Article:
PHNOM PENH: Cambodia yesterday defended its bloody crackdown on street protests in the face of growing international alarm, denouncing the rallies against strongman premier Hun Sen as violent and illegal.
Anti-government demonstrations have been banned indefinitely after several striking workers were shot dead by police last week while dozens of others were injured.
On Monday five land activists were detained temporarily as they tried to hold a rally.
“The demonstrations abused the law,” Foreign Minister Hor Namhong told reporters, insisting that the government had exercised restraint for months.
“The public generally applauds the decision by the government to halt the violent demonstrations.”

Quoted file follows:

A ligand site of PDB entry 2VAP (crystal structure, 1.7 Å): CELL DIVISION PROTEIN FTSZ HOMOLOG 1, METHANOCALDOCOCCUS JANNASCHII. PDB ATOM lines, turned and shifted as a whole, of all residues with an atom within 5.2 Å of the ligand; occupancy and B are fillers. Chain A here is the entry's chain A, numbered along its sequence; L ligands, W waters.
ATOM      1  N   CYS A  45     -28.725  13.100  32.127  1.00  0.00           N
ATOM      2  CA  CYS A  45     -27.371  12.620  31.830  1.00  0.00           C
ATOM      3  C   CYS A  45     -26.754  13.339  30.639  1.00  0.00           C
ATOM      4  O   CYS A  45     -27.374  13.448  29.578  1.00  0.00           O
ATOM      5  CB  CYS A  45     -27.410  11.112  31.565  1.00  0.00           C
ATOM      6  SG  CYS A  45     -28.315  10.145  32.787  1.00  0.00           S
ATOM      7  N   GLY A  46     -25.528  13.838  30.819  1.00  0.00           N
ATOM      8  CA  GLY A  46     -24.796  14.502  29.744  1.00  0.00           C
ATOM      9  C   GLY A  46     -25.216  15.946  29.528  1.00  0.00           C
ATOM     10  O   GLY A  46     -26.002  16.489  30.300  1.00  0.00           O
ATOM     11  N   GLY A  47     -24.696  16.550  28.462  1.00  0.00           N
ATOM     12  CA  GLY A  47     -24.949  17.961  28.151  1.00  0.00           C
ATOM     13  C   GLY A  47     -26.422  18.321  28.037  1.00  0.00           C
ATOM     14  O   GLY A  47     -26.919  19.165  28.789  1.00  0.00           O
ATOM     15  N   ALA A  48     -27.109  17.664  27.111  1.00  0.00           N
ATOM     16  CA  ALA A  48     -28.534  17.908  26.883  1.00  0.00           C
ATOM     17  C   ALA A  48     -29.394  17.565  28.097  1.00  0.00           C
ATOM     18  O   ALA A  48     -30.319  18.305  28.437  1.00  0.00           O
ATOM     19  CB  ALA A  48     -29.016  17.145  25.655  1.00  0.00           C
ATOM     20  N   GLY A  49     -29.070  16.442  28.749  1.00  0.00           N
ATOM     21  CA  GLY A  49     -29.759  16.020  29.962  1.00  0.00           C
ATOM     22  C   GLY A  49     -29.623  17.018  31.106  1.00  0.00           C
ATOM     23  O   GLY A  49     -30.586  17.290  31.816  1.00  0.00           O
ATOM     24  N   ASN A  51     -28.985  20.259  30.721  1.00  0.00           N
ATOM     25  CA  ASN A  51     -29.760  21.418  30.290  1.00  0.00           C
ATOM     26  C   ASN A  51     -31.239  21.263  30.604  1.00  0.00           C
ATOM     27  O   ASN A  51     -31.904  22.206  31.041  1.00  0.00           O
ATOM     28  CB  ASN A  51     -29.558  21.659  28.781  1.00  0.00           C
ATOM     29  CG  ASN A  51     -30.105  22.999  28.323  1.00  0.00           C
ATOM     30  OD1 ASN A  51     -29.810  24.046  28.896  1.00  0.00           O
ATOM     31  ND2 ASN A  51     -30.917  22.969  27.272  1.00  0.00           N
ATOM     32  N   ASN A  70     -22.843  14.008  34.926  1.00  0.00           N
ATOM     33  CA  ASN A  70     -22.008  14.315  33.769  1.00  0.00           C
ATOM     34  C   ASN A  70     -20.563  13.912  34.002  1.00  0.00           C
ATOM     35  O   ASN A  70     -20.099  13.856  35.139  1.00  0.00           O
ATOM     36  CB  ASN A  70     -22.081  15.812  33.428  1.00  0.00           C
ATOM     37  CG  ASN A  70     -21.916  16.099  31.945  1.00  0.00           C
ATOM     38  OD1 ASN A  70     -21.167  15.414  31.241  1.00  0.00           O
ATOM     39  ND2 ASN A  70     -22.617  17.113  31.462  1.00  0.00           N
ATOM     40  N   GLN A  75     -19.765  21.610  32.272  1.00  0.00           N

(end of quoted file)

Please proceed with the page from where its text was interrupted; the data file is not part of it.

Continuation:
Hun Sen has faced an increasing challenge to his nearly three-decade rule from garment workers seeking a pay rise, as well as from opposition supporters demanding that he call a new election due to alleged vote fraud in a July poll.
Cambodia National Rescue Party leader Sam Rainsy and his deputy Kem Sokha have been summoned to Phnom Penh Municipal Court on January 14 for questioning in connection with the recent unrest.
The opposition party has boycotted parliament since last year’s election, alleging that Hun Sen was returned to power because of widespread vote-rigging.
The 61-year-old prime minister has ruled for 28 years and vowed to continue until he is 74.
He has faced mounting criticism over his rights record as well as accusations of excessive force against demonstrators.
Last Friday police opened fire on striking garment factory employees demanding a minimum wage of $160 per month for their work in an industry which supplies brands like Gap, Nike and H&M. AFP